The quality of exhibiting galleries and their artists is clear, including the strong presence of Istanbul galleries, comprising of, aside from those already mentioned: Galeri Mana, Rampa, Galeri NON, artSümer (showing Basim Magdy, also presenting at the biennial), Egeran, Pilot and x-ist. Booth upon booth presented considered curatorials, including Galerist, which engaged with the international context of ArtInternational by presenting a series of works that reflected on the Istanbul scene. One particular piece by Hussein Chalayan, Imminence of Desire (2011), presented 150 monikers attributed to Istanbul in its long history on a split-flat signboard common in airports accompanied by a soundtrack of seagull song. In this sense, ArtInternational acts as a space for introduction between art practitioners from all over the world, from Jeddah (Athr Gallery) to Buenos Aires (Ignacio Liprandi Artes Contamporaneo) to Budapest (Viltin Gallery, which brought forth an excellent curatorial of works by artists over the age of forty, including Zsolt Asztalos, currently showing at the Hungarian Pavilion at the 55th Venice Biennale). Interestingly, and perhaps in keeping with the fact that most galleries here have noted their connection with the organizers of ArtInternational to Art India, ArtHK and Art Dubai, there are only three participating galleries from the United States (Wendi Norris, Leila Heller and Hosfelt), which reflects on Sandy Angus’s well-known penchant for emerging markets and more global representation when it comes to who is included in the art fair's space.
Of course, in a city like this, it is impossible not to note just how complicated and complex the local art scene really is, especially when thinking about the context of Gezi Park and the movement that was born out of it in 2013.
For Greek galleries Kalfayan and AD Gallery, both with excellent booths, it was also a matter of bringing forth interpretation of what AD’s Arapinis describes as a particular and special relationship between Greece and Turkey: two nations bound by their shared geography and history (in Greece, Istanbul was once simply known as “the city”). Meanwhile, Wendi Norris had a subtle presentation of delicate abstract works by four artists: Lionel Bawden, Val Britton, Julio Cesar Morales and Sherin Guirguis, all united by themes of boundaries and the tensions that lie in and around them. These presented in the context of Istanbul as a message to break such divisions down. There were of course, those that took the more overtly political approach, recognizing (or capitalizing on) issues in Turkey head on, from Salzburg’s Mario Mauroner Contemporary Art, presenting works by such artists as Carlos Aires, who presented Money, Money, Money (2012), in which the lyrics to the work’s eponymous song were printed in a spiral, to the problematic Turkish Disaster 1-9 (2013), in which images of protestors were pasted onto banknotes. But in all, the experience was not unlike the work of Conrad Shawcross at Amsterdam gallery Gabriel Rolt, described as a “mini-adventure” by Rolt himself, in which Shawcross presented the results of a boat trip in Amsterdam, Pre-Retroscope VIII (Amsterdam Journey) (2012), with an Istanbul iteration of the work now planned.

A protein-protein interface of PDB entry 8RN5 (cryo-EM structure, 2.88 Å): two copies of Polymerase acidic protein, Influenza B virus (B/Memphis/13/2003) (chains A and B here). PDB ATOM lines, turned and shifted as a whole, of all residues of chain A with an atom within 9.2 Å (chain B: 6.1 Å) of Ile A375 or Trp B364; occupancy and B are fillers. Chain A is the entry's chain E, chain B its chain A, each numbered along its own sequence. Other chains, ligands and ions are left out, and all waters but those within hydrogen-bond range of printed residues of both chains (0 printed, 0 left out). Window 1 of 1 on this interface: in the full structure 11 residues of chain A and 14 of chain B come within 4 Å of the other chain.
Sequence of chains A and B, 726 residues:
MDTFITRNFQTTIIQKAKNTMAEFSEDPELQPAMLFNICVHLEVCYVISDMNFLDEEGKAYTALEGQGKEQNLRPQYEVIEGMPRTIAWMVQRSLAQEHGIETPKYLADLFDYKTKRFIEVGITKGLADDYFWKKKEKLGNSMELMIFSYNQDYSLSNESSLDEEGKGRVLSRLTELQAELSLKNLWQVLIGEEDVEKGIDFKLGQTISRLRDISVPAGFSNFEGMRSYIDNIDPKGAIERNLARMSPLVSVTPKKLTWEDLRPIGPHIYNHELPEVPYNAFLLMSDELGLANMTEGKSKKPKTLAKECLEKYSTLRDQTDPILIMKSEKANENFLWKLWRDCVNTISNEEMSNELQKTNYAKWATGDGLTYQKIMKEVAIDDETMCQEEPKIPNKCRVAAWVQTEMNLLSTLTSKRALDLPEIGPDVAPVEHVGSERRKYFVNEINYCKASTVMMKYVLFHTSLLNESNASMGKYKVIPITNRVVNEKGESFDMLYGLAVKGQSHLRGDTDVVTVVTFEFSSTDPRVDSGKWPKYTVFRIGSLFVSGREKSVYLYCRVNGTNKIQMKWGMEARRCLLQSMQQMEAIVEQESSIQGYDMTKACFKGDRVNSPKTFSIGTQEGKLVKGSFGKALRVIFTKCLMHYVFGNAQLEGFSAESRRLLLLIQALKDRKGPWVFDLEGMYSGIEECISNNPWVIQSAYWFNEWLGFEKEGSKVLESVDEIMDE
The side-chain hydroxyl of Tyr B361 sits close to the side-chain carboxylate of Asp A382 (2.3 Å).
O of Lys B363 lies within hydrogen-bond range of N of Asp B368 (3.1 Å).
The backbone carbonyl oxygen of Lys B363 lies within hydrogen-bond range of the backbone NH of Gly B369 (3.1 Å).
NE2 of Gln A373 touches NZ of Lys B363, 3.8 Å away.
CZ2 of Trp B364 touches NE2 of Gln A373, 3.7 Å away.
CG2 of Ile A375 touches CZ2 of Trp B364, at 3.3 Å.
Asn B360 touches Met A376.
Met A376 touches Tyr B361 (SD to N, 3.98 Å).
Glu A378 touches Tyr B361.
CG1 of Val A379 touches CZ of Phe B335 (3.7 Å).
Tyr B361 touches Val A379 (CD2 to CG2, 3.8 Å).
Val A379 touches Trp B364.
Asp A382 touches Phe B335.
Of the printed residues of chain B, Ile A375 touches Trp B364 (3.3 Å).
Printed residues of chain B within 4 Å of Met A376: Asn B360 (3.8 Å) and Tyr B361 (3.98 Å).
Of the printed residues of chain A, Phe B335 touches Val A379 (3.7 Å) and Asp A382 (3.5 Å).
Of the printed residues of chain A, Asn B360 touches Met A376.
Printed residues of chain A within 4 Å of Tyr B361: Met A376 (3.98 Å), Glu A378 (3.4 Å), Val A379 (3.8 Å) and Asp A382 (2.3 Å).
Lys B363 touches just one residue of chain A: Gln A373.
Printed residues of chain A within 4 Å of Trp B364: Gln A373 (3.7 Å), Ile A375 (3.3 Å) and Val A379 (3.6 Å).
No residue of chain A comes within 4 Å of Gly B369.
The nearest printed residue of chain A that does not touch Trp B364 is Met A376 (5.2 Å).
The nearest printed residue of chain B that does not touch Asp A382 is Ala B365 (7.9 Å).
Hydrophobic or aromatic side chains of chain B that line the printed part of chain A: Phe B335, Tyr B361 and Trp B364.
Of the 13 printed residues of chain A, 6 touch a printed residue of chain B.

Of course, in a city like this, it's impossible not to note just how complicated and complex the local art scene really is, especially when thinking about the context of Gezi Park and the movement that was born out of it in 2013. Yet, despite the tumult, Arzu Komili, Galeri Mana Director, tells me that Istanbul’s art scene has been described to her as reminiscent of New York's in the eighties, which somehow rings true. In the past twenty years or so, since Vasif Kortun's groundbreaking 1992 Istanbul Biennial, the Turkish art scene, and particularly Istanbul, has enjoyed a renaissance, matched by a growing collector base with most museums in Istanbul being privately-owned, and many gallerists observing the potential for further development.
In the end, as art critic, writer and lecturer Ozkan Golpinar explains: to look at Turkey one has to look at the history of modern Turkey, where art has always been used to construct a notion of society. I ask Golpinar how he sees the role of ArtInternational in this context, and he responds with the observation that Turkey at this point could go in either direction; into the western art field or to lock itself into the eastern paradigm. But in thinking about Istanbul’s two art fairs, and what has been described as Contemporary Istanbul’s mostly local focus, perhaps with ArtInternational on the scene, this is a city that will look in both directions; East and West, as it always has. It is a multi-dimensional view that fits Istanbul and all of its artistic endeavours perfectly. — [O]
Images: Honeybunn Photography